DEAR ABBY: My wife and I are near retirement age. We have a daughter, "Annette," who has five children by four different men. Annette has always managed to dump the father after each child was born. She was married to the last one, but after he caught her cheating, he asked for a divorce.
When each relationship ended, Annette would come home to live with us. We felt it was our obligation to help until she got back on her feet. However, she continued to reproduce haphazardly.
We love our grandchildren, Abby, but the last time Annette told us she was coming back, we told her this time she was on her own. We have six other children who occasionally have problems. We didn't think it was fair to devote all of our attention to Annette when her problems are self-inflicted.
Two years ago, Annette disowned us. We're at an impasse and miss our grandchildren terribly. Do you think we did the right thing? What should we do now? -- TWO GRANDPARENTS IN TWIN FALLS
DEAR GRANDPARENTS: Stick to your guns. You gave your daughter a dose of reality -- because the truth is, you won't always be there to rescue her. Being told to stand on one's own two feet is never pleasant, but she shouldn't have retaliated in the way she did. Wait it out and pray she grows up before her children do.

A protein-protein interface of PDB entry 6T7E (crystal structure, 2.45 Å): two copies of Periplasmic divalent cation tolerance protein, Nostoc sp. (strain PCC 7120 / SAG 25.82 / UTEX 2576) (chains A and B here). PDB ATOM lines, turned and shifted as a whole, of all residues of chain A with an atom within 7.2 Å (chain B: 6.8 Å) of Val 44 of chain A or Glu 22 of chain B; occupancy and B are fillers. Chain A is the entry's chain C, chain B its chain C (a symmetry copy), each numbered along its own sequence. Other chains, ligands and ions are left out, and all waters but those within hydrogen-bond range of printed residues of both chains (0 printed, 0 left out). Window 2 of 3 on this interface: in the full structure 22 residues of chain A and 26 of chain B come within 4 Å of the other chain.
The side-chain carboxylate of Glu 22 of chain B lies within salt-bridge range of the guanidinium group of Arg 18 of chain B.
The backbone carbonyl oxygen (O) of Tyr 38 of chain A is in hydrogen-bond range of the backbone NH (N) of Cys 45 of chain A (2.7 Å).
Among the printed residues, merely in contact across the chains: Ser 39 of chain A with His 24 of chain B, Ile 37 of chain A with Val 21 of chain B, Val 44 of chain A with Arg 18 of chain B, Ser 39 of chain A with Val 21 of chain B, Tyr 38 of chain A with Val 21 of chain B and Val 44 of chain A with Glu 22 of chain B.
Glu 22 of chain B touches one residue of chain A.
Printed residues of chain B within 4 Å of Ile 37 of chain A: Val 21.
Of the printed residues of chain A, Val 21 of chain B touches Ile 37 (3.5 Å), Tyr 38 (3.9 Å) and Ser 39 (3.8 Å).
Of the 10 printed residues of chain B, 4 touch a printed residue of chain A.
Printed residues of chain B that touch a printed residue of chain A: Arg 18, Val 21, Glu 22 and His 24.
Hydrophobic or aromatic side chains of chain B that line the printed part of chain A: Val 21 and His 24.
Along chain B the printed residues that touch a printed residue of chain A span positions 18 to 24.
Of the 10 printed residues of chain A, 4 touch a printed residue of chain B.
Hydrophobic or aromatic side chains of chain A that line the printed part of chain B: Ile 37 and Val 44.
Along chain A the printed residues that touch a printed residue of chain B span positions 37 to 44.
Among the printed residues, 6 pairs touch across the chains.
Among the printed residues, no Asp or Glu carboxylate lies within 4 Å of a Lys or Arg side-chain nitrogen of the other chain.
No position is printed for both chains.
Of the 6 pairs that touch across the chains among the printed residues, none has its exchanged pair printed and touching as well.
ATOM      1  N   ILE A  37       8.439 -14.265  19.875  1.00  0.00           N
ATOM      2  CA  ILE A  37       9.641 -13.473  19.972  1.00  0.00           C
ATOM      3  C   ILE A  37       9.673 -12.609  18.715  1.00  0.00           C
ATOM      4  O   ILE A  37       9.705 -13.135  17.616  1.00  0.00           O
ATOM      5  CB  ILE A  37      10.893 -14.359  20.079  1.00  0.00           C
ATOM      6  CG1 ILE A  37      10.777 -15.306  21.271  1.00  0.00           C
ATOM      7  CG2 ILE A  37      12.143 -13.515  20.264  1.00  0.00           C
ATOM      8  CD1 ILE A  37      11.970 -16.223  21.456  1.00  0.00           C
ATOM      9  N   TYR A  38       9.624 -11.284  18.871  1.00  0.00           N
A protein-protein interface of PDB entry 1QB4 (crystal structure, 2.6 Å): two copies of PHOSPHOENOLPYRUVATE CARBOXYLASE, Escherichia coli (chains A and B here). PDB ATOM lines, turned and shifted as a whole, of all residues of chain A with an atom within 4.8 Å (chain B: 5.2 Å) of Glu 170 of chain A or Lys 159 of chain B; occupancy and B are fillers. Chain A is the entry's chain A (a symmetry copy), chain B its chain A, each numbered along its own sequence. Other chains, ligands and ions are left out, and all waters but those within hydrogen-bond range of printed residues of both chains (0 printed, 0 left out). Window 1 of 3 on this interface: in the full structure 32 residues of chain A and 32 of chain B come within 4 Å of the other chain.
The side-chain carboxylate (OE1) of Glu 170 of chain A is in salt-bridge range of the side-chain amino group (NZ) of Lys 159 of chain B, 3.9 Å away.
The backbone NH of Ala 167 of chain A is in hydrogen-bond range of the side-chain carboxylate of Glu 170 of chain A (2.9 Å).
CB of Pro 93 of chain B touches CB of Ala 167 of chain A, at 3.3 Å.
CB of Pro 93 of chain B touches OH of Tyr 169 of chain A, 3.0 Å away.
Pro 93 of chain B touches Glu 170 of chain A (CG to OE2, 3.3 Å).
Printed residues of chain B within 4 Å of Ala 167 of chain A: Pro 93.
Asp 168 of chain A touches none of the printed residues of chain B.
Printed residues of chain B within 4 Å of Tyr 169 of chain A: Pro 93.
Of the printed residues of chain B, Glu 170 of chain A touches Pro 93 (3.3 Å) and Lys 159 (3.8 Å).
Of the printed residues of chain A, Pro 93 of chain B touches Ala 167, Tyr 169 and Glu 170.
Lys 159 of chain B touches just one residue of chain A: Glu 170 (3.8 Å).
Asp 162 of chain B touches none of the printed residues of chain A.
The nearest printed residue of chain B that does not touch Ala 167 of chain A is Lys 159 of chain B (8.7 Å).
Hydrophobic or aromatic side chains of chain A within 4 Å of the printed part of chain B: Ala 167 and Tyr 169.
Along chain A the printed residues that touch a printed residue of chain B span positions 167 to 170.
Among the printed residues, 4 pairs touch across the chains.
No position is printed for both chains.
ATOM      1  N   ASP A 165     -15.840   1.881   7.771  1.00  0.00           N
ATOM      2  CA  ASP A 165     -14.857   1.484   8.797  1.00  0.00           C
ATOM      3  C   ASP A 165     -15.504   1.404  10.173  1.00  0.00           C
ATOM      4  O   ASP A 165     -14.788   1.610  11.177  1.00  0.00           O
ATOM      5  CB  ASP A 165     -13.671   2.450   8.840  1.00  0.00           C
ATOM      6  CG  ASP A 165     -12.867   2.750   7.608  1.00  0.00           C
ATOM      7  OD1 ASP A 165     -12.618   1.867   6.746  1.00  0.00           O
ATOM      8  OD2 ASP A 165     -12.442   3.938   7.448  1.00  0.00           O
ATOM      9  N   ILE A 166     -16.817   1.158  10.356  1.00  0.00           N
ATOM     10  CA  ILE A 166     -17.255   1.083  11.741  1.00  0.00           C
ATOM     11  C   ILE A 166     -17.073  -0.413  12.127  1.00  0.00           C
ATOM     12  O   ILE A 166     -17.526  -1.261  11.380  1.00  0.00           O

DEAR ABBY: A longtime family friend's son is being married at the end of the month. Our families were extremely close and the boys have been best friends for years. I say "were" close because about six years ago, I was terribly despondent and attempted suicide. After that, these close family friends would have nothing to do with me. We had gone everywhere together and they were my son's godparents.
I can't begin to tell you how traumatic the loss of this friendship has been. We run into each other occasionally, and she is always friendly toward me, but that is where it ends. Her son still stops by to see me and we get along well.
Today my son received an invitation to the wedding addressed only to him. He is 25 years old and has his own apartment. He called to tell me the date and told me to mark it on my calendar. I said, "I'll check my invitation when it arrives." He replied, "You won't be getting one."
Abby, am I supposed to be his guest? I don't know how to take this. I feel very hurt and slighted that I wasn't sent my own invitation. This is causing problems between my son and me. Could you please help? -- SAD IN NORTHERN CALIFORNIA
DEAR SAD: Since you did not receive a wedding invitation, it's safe to assume your presence is not welcome. I agree that you should not attend.
Your "longtime friend" might be a member of a religion that considers suicide an unpardonable sin, or she may have felt incapable of dealing with your emotional problems and therefore chose to distance herself from you. Whatever her reason, it's clear she doesn't understand that what caused your suicide attempt was depression, not a flaw in your character.
Instead of attending the wedding as your son's "guest," send the happy couple a lovely congratulatory card with a personal note. Your thoughtfulness will send a strong message that you are the same kind, loving person you always were.
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